End: near Championship Golf Course, Rockland Lake State Park
Before I begin, there's more to add to yesterday's post. I fell asleep pretty quickly, which I was happy about. I had thought my first night alone in the woods would be hard, but it wasn't. Anyway, at 2am, I woke up to thunder and lightning and pouring rain. When I could tell the storm was within caution range, I put on my rain gear (still wet) and went outside. I found a stone ledge a short ways in the woods and assumed lightning position for a half hour, singing to myself and yelling the seconds between when I saw lightning and could hear the thunder clap. (I didn't feel safe in my tent because it had metal poles and was on the edge of the clearing.) Luckily the storm never got too close.
So today, I woke up to my alarm at 6:30, but it was raining again so I dozed off for another hour. It was still raining at 7:30 but I decided I had to get moving then.
I reached Nyack aroud 11, filled up on water at a gas station, crossed the NY Thruway, and made my way to Hook Mountain. By the time I got to Nyack, the sun was out (finally, after two days of rain!) and it was really hot and humid. I had lunch on a ridge right above Nyack High School. I couldn't see the school, but I could hear the bells and students outside.
In the afternoon, I climbed Hook Mtn. It had an amazing view. I could see the Tappan Zee Bridge and Piermont, where I had been yesterday, and couldn't believe how far away it looked. Soon after I ran into an older couple doing trail maintenance. They asked me how far I was going, and I told them I was thru-hiking. "Not a lot of thru-hikers on the Long Path," the woman said. They had been doing trail work in the Catskills yesterday, and told me the condition of the trail up there was abysmal, because of under-use. It's interesting - I've seen as many people out for day hikes as I've seen doing trail work. Without the work of volunteers, the trail would become overgrown, blazes would be worn away, and there wouldn't be a trail.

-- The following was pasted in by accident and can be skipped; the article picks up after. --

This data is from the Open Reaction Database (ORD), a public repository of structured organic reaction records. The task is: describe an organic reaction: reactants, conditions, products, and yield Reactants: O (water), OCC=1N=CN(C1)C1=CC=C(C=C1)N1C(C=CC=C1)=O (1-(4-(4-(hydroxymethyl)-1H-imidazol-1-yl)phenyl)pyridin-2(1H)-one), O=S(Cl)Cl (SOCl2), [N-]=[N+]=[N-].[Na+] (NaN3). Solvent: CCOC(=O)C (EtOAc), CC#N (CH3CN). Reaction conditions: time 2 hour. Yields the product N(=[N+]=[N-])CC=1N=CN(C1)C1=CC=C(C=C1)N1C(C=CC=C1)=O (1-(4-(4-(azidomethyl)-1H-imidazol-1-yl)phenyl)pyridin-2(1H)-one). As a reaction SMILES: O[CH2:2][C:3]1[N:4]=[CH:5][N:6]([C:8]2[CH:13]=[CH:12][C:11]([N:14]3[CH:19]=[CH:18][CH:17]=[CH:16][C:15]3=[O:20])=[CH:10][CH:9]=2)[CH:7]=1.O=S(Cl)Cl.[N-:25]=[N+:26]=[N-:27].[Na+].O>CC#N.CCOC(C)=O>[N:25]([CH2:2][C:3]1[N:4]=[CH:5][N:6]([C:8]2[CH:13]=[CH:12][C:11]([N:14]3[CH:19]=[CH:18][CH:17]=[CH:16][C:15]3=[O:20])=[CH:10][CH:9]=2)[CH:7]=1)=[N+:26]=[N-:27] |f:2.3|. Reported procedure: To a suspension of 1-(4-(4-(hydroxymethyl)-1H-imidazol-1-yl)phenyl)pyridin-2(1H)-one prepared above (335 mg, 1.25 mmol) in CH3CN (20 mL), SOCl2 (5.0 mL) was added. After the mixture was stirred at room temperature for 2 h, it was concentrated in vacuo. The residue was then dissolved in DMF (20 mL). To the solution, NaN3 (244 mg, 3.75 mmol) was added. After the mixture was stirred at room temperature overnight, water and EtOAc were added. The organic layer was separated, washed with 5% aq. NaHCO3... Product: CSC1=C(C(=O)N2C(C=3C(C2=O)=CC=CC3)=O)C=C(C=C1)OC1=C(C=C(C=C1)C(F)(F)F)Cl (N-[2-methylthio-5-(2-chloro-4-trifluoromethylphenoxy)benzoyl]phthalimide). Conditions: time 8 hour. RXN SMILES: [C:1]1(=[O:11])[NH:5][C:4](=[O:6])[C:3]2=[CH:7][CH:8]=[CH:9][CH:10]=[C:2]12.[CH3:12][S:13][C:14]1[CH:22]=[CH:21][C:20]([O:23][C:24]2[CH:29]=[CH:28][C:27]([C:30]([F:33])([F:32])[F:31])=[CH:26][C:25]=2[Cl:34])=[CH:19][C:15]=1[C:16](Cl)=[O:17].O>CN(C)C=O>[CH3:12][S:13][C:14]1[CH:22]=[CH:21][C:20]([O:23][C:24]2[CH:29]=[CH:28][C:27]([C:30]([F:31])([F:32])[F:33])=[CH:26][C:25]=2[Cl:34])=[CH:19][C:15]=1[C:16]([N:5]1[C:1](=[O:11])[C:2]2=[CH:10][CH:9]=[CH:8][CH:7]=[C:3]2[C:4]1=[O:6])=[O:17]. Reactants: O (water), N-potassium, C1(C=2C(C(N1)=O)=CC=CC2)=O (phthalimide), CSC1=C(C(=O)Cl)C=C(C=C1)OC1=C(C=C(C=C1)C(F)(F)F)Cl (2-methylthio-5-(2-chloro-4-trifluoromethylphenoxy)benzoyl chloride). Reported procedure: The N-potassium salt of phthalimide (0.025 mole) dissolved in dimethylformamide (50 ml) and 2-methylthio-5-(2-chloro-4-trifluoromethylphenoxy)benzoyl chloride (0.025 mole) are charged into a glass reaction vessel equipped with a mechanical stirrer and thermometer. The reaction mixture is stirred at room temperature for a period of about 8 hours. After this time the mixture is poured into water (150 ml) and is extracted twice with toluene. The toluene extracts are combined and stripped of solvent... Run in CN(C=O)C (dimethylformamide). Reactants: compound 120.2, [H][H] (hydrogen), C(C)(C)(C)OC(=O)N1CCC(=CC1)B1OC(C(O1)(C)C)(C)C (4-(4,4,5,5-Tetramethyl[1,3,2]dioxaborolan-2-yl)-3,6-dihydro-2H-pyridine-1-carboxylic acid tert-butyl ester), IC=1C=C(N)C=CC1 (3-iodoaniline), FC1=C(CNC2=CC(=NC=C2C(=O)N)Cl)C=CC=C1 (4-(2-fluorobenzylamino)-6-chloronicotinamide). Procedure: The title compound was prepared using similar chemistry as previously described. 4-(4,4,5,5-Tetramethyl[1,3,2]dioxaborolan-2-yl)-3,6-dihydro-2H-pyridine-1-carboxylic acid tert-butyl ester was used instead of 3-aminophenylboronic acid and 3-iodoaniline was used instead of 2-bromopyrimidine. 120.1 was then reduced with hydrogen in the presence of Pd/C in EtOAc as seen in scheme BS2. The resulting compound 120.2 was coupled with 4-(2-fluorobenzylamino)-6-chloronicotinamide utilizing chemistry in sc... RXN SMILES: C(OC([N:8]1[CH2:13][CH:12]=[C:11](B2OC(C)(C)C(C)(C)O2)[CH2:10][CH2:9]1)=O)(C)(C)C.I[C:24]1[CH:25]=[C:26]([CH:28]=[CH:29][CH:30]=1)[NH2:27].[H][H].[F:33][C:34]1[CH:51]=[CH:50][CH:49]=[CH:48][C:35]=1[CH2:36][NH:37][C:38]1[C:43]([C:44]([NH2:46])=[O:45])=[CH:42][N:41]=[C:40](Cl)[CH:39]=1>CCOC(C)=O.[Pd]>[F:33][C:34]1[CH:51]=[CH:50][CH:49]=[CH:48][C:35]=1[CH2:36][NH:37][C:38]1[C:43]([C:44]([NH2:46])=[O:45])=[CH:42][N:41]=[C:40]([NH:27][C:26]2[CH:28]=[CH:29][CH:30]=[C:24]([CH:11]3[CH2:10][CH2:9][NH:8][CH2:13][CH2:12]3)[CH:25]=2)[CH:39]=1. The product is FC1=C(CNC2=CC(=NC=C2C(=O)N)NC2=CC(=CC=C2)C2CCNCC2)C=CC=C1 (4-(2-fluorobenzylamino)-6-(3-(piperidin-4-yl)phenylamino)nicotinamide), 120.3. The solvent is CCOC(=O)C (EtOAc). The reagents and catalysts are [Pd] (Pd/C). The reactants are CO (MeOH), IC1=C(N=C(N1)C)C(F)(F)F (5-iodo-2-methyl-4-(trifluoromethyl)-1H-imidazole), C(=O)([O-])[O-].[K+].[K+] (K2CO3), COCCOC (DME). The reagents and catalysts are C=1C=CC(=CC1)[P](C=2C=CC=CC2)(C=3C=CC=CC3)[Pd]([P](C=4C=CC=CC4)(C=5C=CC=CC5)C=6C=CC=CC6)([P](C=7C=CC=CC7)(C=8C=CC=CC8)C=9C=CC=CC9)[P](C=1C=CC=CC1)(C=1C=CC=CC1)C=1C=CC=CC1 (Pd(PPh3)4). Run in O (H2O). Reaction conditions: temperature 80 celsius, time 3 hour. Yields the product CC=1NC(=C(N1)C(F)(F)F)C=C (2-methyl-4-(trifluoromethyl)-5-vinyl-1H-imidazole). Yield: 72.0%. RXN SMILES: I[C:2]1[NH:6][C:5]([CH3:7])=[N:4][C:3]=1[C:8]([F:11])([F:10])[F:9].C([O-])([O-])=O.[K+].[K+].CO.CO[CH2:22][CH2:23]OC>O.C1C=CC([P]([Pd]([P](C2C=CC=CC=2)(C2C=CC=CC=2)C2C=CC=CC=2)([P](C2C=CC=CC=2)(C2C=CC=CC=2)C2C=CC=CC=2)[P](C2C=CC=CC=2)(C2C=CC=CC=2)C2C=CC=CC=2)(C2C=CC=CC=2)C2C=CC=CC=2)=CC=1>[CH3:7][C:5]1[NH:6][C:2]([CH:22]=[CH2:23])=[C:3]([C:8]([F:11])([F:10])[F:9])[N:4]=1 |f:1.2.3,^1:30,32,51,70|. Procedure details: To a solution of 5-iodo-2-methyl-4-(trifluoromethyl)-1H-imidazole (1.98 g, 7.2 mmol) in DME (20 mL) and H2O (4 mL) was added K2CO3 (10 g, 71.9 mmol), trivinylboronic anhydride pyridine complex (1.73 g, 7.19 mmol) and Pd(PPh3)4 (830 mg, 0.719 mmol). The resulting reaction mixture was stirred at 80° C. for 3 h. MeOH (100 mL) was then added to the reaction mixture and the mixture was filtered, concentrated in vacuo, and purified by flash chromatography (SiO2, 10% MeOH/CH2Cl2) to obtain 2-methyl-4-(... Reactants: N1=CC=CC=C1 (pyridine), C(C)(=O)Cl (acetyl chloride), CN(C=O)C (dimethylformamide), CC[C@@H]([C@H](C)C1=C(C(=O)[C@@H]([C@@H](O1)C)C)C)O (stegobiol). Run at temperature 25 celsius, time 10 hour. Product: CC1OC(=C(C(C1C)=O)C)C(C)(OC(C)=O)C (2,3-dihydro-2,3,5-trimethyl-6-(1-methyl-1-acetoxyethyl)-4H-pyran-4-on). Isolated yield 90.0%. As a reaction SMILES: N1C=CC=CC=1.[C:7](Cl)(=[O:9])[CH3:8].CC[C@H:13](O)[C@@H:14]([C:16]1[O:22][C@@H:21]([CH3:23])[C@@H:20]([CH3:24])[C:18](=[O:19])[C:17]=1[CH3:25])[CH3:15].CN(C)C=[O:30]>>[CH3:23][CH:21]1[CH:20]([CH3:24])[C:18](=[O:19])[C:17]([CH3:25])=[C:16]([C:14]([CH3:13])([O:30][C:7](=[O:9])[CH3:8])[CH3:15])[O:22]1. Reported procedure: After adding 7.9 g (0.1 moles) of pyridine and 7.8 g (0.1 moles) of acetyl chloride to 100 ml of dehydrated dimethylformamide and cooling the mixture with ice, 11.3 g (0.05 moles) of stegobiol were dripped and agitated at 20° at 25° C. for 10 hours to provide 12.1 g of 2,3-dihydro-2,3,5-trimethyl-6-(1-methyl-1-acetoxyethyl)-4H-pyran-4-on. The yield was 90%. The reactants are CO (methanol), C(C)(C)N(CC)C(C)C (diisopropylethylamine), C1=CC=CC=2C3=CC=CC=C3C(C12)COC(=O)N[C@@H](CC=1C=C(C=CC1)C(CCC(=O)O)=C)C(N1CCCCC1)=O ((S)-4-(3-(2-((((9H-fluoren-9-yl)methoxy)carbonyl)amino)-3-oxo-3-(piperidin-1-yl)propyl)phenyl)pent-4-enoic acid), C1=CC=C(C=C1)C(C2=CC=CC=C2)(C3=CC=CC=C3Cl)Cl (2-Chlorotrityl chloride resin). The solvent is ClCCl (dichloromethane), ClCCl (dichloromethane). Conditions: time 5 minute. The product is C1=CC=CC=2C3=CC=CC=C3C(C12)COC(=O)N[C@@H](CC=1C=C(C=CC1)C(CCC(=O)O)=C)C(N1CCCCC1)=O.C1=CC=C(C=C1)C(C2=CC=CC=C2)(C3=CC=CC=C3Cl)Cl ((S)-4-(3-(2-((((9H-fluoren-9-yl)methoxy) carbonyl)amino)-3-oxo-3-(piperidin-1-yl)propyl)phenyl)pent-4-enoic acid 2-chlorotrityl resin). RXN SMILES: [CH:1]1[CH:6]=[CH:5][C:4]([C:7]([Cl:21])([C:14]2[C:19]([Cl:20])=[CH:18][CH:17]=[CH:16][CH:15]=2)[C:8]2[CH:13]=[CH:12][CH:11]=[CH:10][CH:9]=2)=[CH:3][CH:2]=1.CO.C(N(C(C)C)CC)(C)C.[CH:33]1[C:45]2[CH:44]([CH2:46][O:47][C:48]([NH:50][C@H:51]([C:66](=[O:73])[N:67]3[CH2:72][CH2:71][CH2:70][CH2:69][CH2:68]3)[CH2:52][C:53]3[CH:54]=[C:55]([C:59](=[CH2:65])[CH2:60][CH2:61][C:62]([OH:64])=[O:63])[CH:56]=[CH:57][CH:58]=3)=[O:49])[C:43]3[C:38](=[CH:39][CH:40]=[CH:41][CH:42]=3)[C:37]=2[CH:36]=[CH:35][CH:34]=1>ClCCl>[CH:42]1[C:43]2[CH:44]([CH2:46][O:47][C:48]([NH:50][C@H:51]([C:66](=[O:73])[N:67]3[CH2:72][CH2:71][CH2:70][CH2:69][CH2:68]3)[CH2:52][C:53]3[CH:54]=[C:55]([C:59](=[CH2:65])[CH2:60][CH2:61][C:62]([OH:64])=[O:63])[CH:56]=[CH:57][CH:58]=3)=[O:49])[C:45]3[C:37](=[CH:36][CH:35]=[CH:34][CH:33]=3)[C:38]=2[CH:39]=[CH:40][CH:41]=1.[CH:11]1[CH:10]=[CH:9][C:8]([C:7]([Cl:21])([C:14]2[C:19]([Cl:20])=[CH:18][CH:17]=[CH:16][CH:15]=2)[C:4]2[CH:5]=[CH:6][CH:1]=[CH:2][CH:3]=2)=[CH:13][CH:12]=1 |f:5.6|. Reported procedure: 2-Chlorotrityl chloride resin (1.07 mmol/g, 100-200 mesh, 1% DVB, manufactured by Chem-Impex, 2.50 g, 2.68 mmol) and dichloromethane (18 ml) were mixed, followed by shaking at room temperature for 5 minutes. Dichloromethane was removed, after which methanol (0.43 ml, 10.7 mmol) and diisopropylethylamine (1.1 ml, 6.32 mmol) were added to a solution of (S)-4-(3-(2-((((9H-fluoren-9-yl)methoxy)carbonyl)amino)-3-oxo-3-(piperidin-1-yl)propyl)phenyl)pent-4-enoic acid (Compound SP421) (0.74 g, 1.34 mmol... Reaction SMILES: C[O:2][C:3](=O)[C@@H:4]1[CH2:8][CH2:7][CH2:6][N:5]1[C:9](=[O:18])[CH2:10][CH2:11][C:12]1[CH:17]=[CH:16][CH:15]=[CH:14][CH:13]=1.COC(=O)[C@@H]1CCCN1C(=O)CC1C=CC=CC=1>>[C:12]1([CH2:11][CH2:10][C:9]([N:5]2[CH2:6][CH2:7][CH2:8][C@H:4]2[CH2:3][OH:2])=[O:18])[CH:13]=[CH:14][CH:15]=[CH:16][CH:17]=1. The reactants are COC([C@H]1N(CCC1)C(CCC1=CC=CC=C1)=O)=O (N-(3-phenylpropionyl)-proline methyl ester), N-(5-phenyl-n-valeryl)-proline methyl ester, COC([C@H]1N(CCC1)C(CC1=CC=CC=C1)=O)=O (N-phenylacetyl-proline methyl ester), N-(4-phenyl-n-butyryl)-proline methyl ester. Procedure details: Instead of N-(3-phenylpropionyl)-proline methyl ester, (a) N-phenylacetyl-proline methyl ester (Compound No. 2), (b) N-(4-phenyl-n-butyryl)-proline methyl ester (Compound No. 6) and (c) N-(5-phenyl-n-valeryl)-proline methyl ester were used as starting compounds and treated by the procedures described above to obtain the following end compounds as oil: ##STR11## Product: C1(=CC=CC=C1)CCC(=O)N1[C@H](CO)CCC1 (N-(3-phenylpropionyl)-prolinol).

Around 5:00, I reached a beautiful area to camp - flat, near the edge of the Palisades, overlooking the river and Westchester County, NY. It was beautiful. It is almost within sight of a golf couse, on the other side of the trail, where I went to fill up water. I'm writing this sitting against a rock, watching the river, as the light fades away.
There were a lot of ruins on the trail today. This morning the trail went by an old target wall and firing range. It was run by the National Guard and closed after WW1, and the area was turned into a forest. I later passed the stone foundations of an ice harvesting plant. Around the turn of the century, ice harvested from Rockland Lake was world renowned. After the company closed (due to refrigeration), the land was boght by the state and turned into a park. I also passed an old family cemetary. Most of the two dozen headstones were so old that I couln't see any writing. But one grave, of a 9-month-old baby who died in the 1800s, had some flowers next to it.
Then there are the ruins whose origins remain a mystery, like the totaled car that was in the middle of the woods. It looked like it was from the 1980s, but I couldn't figure out how it got there; the trail was too narrow, the forest too thick. All these ruins are reminders that the land 100, 75, even 25 years ago looked a lot different. Many of the forests I walked through today were actually very young, though now it's so mature that, without hints, I can't tell how young it actually is.
It's 9:30 now, I'm going to sleep. I'm going to try to cover 16 miles tomorrow.